Data from: Bony traits and genetics drive intraspecific variation in vertebrate elemental composition
Durston, Daniel J.; El-Sabaawi, Rana W. (2018), Data from: Bony traits and genetics drive intraspecific variation in vertebrate elemental composition, Dryad, Dataset, https://doi.org/10.5061/dryad.v577v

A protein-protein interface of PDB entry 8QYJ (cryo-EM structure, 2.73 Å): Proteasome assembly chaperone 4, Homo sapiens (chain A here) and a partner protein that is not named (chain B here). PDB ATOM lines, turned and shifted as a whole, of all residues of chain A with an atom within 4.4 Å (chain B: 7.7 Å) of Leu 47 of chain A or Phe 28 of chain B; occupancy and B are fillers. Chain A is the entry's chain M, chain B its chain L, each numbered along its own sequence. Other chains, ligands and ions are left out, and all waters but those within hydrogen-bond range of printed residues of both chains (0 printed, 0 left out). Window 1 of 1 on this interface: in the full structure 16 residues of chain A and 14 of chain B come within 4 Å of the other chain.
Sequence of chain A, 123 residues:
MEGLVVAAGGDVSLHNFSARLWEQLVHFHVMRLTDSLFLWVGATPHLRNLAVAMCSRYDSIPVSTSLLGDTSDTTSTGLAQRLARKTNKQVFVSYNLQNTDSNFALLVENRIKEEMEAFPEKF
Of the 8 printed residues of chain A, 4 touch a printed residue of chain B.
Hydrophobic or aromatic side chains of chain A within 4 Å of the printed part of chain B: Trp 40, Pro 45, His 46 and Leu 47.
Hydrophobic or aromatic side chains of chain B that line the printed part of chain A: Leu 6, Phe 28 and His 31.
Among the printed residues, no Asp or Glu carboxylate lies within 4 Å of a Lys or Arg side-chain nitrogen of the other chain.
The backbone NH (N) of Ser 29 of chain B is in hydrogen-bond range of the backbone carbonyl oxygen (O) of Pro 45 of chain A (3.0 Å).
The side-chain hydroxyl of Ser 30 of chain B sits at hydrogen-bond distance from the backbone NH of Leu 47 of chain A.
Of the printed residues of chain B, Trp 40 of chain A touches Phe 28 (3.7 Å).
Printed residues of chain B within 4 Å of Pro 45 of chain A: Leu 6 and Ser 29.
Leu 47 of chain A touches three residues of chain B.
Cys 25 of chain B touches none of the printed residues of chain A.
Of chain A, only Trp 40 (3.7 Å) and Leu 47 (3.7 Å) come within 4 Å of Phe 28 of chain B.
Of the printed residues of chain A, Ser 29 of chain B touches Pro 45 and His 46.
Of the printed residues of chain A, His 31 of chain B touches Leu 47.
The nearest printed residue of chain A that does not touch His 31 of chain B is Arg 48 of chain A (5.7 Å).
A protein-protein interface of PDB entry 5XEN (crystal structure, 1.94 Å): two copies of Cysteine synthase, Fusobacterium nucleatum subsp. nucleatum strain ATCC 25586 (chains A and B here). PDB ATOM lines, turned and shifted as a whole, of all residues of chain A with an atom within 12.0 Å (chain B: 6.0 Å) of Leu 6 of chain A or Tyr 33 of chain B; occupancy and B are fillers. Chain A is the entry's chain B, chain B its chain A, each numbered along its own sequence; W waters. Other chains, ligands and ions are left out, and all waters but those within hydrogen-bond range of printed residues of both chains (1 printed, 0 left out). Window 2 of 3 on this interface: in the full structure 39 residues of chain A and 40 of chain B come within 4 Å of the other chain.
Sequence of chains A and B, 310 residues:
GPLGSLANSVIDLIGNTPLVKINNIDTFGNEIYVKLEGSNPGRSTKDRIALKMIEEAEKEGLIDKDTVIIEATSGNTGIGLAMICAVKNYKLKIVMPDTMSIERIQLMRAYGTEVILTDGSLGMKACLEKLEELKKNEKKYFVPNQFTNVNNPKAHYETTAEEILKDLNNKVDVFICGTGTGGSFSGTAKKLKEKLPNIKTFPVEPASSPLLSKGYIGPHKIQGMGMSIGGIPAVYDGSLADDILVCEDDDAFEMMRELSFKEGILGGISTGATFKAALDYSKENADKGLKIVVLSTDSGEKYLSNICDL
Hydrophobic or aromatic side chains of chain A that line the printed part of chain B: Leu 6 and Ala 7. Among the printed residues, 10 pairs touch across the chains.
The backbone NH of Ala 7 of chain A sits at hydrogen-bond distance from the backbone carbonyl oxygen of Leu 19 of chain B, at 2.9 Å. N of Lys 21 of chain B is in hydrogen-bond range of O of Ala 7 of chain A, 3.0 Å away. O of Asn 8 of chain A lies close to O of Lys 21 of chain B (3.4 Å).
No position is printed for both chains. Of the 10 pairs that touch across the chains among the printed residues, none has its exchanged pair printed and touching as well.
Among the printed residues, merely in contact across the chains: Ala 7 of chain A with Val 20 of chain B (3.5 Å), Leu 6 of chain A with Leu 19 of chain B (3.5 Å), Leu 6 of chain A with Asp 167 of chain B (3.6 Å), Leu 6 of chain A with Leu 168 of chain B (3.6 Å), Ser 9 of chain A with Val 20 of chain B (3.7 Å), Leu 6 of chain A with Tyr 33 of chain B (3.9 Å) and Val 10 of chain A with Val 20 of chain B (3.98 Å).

Interspecific variation in elemental composition is well known and often leads to predictable differences in ecosystem interactions, but little is known about the extent, causes and importance of intraspecific variation in elemental composition. If intraspecific variation is substantial and has a genetic basis, it may underlie an important mechanism of evolutionary interplay with ecology as individuals compensate for evolutionary changes in elemental demand. To investigate the extent and causes of intraspecific elemental variation in vertebrates, we sampled evolutionary model species Gasterosteus aculeatus (Threespine Stickleback) from 12 locations in British Columbia, Canada. Fish were phenotyped, genotyped for Eda alleles underlying lateral plate variation and assayed for elemental content (C, N, P). We found stickleback vary widely in elemental composition (2.2 – 6.5%P; 3.0 – 9.4:1 N:P). Phenotypic models explained the majority of this variation using bony armour traits (pelvis length, lateral plate count), bone mineralization, body size and condition. Subsequent genetic models found allelic variation at Eda generates a 7-14% change in whole organism N:P. As Eda allele frequencies are commonly changed through strong natural selection in freshwater habitats, we infer that stickleback elemental composition can evolve rapidly. Further, as genetics are known to drive variation in many of the other influential traits, we conclude that genetic variation constitutes a major source of variation in the elemental composition of Gasterosteus aculeatus. As such, we find that elemental composition has a large evolutionary potential which may underlie important evo-eco interactions.